Over the past ten years, bioidenticals have become more and more popular, especially with women who are concerned about the safety of hormone therapy during and following menopause. In 2002, a large study called the Women’s Health Initiative was stopped when researchers realized hormone replacement therapy increased the risk for stroke, heart attack, and breast cancer. They also noticed other issues in postmenopausal women who were taking the hormones. This left women searching for other alternatives.
Conventional hormone replacement therapy utilizes synthetic hormones or hormones that are animal based. These are slightly different from a woman’s natural hormones. Bioidentical hormone replacement therapy, on the other hand, are biochemically exactly the same as hormones made by a woman’s ovaries during reproductive years.
While the FDA has approved the ingredients that make up bioidentical hormone replacement therapy, they have not approved the finished product. The North American Menopause Society (NAMS) suggests that women who cannot tolerate FDA-approved therapies may tolerate bioidentical hormone replacement therapy.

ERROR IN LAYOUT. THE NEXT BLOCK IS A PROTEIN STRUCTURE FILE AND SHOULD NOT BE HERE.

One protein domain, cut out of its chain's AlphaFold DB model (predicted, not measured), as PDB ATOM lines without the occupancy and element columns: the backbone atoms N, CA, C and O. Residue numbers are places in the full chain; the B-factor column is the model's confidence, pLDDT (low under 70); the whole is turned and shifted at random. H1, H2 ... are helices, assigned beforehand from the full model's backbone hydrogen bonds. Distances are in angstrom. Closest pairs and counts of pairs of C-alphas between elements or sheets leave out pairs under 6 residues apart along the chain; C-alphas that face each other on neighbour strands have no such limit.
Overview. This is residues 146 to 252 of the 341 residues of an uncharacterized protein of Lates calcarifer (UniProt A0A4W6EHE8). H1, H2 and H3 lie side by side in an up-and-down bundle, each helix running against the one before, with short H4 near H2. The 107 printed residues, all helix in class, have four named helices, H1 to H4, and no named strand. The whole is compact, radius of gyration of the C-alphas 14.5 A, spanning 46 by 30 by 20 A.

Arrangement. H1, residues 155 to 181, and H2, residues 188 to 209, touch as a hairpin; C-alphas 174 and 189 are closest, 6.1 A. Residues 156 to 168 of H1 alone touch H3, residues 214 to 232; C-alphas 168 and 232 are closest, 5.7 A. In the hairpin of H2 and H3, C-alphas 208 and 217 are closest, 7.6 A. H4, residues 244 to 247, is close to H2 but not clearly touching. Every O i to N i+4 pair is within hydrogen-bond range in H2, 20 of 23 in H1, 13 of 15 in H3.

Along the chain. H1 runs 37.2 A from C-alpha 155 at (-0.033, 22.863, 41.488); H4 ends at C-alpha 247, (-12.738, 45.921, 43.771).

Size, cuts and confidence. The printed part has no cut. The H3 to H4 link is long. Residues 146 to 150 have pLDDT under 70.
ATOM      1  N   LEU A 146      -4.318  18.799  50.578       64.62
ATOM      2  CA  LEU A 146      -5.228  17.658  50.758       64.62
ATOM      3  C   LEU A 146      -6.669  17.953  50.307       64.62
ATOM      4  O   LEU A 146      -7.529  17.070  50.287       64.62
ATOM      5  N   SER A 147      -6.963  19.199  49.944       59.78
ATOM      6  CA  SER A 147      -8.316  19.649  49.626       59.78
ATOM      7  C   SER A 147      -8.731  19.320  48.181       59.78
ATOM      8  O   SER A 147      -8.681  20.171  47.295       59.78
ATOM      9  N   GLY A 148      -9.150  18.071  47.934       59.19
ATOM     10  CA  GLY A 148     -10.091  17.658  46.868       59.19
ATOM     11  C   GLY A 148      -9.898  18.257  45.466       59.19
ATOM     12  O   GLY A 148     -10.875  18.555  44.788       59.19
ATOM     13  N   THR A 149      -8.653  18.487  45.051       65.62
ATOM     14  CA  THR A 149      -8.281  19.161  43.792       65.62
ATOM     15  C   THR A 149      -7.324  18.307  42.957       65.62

As far as the risks and benefits of bioidentical hormone replacement therapy are concerned, more research needs to be done. While there are no studies confirming that bioidentical hormone replacement therapy is a “safer” alternative to conventional hormone replacement therapy, there are some known advantages. For example, conventional therapies may put women at a higher risk for breast cancer.
It’s also possible that women taking bioidentical hormone replacement therapy experience less puffiness and less bleeding than those on some of the synthetic hormones. Bioidentical hormone replacement therapy (just like conventional therapies) does have risks. For example, women with a history of breast cancer or cardiovascular disease are not going to want to take bioidentical hormone replacement therapy.
Bioidentical hormones may not be covered by all insurance although this may be changing in the near future. Many insurance companies will at least partially cover estradiol in patch form or oral form, some gels and lotions, and some forms of progesterone. Every insurance company is different, and you should always check the specific details of your plan.
If you are considering bioidentical hormone replacement therapy, speak to your doctor and see if it might be a good option for you. You may find that it is the answer to all of the symptoms that you’re having.
Note: This is not medical advice and was not written by a physician. A doctor should be consulted before trying bioidentical hormone replacement therapy.